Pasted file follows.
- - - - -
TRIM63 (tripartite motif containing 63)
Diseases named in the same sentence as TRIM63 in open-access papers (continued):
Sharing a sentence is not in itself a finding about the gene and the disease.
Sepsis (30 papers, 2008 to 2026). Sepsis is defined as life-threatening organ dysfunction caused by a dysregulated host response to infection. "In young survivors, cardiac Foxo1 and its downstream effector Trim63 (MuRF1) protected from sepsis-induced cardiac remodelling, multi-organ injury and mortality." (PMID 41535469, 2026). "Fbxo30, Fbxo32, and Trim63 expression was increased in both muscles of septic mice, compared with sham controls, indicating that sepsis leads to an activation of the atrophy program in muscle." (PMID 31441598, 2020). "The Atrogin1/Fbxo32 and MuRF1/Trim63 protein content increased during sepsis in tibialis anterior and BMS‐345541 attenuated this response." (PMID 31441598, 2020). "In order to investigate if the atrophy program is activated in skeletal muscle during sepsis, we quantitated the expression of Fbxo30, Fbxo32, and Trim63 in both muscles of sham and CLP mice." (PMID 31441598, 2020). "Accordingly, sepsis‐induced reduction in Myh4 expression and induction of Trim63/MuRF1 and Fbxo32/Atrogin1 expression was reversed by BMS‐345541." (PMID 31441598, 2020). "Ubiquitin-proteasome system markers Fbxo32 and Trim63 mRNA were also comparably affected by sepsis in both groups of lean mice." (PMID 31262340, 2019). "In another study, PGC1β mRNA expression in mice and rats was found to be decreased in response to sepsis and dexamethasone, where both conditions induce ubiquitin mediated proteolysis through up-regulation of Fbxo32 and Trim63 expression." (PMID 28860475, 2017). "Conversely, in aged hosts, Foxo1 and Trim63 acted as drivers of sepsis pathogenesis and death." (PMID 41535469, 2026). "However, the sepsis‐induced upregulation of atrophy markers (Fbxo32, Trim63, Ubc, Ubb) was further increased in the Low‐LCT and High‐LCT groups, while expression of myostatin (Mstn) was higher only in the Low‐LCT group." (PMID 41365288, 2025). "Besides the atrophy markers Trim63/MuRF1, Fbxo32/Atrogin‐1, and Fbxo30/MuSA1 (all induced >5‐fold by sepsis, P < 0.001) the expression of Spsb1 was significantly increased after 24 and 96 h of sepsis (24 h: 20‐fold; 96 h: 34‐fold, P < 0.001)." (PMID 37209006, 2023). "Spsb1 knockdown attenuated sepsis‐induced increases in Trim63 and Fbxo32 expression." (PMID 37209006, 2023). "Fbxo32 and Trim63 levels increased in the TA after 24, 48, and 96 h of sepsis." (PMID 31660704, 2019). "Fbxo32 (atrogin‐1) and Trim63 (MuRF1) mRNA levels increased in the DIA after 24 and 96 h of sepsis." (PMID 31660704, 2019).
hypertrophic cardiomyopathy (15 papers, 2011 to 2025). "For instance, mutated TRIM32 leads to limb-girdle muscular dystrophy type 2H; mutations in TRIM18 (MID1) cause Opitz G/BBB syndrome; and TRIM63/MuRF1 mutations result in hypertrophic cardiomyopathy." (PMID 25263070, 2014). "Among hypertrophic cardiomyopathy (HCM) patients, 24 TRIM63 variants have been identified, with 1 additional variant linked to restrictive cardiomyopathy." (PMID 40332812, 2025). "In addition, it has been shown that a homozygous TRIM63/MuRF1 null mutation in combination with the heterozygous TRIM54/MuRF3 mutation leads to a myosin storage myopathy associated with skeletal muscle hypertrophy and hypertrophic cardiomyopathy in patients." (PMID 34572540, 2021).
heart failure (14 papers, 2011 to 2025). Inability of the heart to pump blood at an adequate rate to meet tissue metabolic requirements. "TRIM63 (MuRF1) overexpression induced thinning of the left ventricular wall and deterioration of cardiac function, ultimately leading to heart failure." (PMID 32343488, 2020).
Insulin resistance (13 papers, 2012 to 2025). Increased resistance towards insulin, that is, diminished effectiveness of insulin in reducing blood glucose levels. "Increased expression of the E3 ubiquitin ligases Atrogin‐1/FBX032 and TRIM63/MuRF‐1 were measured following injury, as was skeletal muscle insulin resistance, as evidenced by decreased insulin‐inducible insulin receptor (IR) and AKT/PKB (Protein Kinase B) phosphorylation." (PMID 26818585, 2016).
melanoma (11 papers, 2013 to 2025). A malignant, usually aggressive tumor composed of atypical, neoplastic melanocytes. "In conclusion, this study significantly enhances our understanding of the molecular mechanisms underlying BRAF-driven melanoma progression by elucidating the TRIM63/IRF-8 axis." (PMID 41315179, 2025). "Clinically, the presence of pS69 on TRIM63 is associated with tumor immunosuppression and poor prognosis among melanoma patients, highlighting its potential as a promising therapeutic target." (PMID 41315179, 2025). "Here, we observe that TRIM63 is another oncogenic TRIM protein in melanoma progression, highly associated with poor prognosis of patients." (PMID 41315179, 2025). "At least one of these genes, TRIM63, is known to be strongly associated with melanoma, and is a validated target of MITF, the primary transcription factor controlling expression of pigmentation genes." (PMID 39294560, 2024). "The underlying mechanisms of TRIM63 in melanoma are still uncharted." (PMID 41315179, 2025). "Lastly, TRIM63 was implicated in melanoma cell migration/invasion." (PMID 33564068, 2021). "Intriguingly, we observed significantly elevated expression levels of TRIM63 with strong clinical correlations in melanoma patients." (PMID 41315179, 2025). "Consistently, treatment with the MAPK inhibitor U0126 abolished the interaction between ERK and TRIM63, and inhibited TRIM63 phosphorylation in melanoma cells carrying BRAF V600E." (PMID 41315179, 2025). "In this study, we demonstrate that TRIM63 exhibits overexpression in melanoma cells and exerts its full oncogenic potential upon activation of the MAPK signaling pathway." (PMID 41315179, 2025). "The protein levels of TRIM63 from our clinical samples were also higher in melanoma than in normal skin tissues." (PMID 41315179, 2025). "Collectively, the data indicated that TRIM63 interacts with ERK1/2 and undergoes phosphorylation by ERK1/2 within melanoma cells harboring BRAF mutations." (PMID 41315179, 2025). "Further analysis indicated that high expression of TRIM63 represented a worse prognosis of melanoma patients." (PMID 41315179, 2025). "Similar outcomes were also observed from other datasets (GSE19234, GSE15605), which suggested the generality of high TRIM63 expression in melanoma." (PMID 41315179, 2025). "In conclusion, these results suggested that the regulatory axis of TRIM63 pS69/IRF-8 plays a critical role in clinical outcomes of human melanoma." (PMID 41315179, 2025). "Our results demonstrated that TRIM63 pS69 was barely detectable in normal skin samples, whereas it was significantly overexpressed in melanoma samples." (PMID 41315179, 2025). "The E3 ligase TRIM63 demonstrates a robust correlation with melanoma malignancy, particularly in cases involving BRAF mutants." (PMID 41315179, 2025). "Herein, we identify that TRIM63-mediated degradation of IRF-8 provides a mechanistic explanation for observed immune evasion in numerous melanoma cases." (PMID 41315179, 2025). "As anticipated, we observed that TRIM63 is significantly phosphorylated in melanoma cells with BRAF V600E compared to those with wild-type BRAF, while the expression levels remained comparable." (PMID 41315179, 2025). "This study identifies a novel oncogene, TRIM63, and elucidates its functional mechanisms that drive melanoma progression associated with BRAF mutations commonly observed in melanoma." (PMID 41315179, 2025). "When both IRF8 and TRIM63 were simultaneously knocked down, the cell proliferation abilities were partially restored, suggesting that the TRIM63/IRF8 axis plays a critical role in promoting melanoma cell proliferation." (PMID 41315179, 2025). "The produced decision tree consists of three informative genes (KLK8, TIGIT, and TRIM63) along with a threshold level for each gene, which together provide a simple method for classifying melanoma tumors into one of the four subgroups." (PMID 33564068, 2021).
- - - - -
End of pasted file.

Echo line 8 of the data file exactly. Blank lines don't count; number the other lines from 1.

melanoma (11 papers, 2013 to 2025). A malignant, usually aggressive tumor composed of atypical, neoplastic melanocytes. "In conclusion, this study significantly enhances our understanding of the molecular mechanisms underlying BRAF-driven melanoma progression by elucidating the TRIM63/IRF-8 axis." (PMID 41315179, 2025). "Clinically, the presence of pS69 on TRIM63 is associated with tumor immunosuppression and poor prognosis among melanoma patients, highlighting its potential as a promising therapeutic target." (PMID 41315179, 2025). "Here, we observe that TRIM63 is another oncogenic TRIM protein in melanoma progression, highly associated with poor prognosis of patients." (PMID 41315179, 2025). "At least one of these genes, TRIM63, is known to be strongly associated with melanoma, and is a validated target of MITF, the primary transcription factor controlling expression of pigmentation genes." (PMID 39294560, 2024). "The underlying mechanisms of TRIM63 in melanoma are still uncharted." (PMID 41315179, 2025). "Lastly, TRIM63 was implicated in melanoma cell migration/invasion." (PMID 33564068, 2021). "Intriguingly, we observed significantly elevated expression levels of TRIM63 with strong clinical correlations in melanoma patients." (PMID 41315179, 2025). "Consistently, treatment with the MAPK inhibitor U0126 abolished the interaction between ERK and TRIM63, and inhibited TRIM63 phosphorylation in melanoma cells carrying BRAF V600E." (PMID 41315179, 2025). "In this study, we demonstrate that TRIM63 exhibits overexpression in melanoma cells and exerts its full oncogenic potential upon activation of the MAPK signaling pathway." (PMID 41315179, 2025). "The protein levels of TRIM63 from our clinical samples were also higher in melanoma than in normal skin tissues." (PMID 41315179, 2025). "Collectively, the data indicated that TRIM63 interacts with ERK1/2 and undergoes phosphorylation by ERK1/2 within melanoma cells harboring BRAF mutations." (PMID 41315179, 2025). "Further analysis indicated that high expression of TRIM63 represented a worse prognosis of melanoma patients." (PMID 41315179, 2025). "Similar outcomes were also observed from other datasets (GSE19234, GSE15605), which suggested the generality of high TRIM63 expression in melanoma." (PMID 41315179, 2025). "In conclusion, these results suggested that the regulatory axis of TRIM63 pS69/IRF-8 plays a critical role in clinical outcomes of human melanoma." (PMID 41315179, 2025). "Our results demonstrated that TRIM63 pS69 was barely detectable in normal skin samples, whereas it was significantly overexpressed in melanoma samples." (PMID 41315179, 2025). "The E3 ligase TRIM63 demonstrates a robust correlation with melanoma malignancy, particularly in cases involving BRAF mutants." (PMID 41315179, 2025). "Herein, we identify that TRIM63-mediated degradation of IRF-8 provides a mechanistic explanation for observed immune evasion in numerous melanoma cases." (PMID 41315179, 2025). "As anticipated, we observed that TRIM63 is significantly phosphorylated in melanoma cells with BRAF V600E compared to those with wild-type BRAF, while the expression levels remained comparable." (PMID 41315179, 2025). "This study identifies a novel oncogene, TRIM63, and elucidates its functional mechanisms that drive melanoma progression associated with BRAF mutations commonly observed in melanoma." (PMID 41315179, 2025). "When both IRF8 and TRIM63 were simultaneously knocked down, the cell proliferation abilities were partially restored, suggesting that the TRIM63/IRF8 axis plays a critical role in promoting melanoma cell proliferation." (PMID 41315179, 2025). "The produced decision tree consists of three informative genes (KLK8, TIGIT, and TRIM63) along with a threshold level for each gene, which together provide a simple method for classifying melanoma tumors into one of the four subgroups." (PMID 33564068, 2021).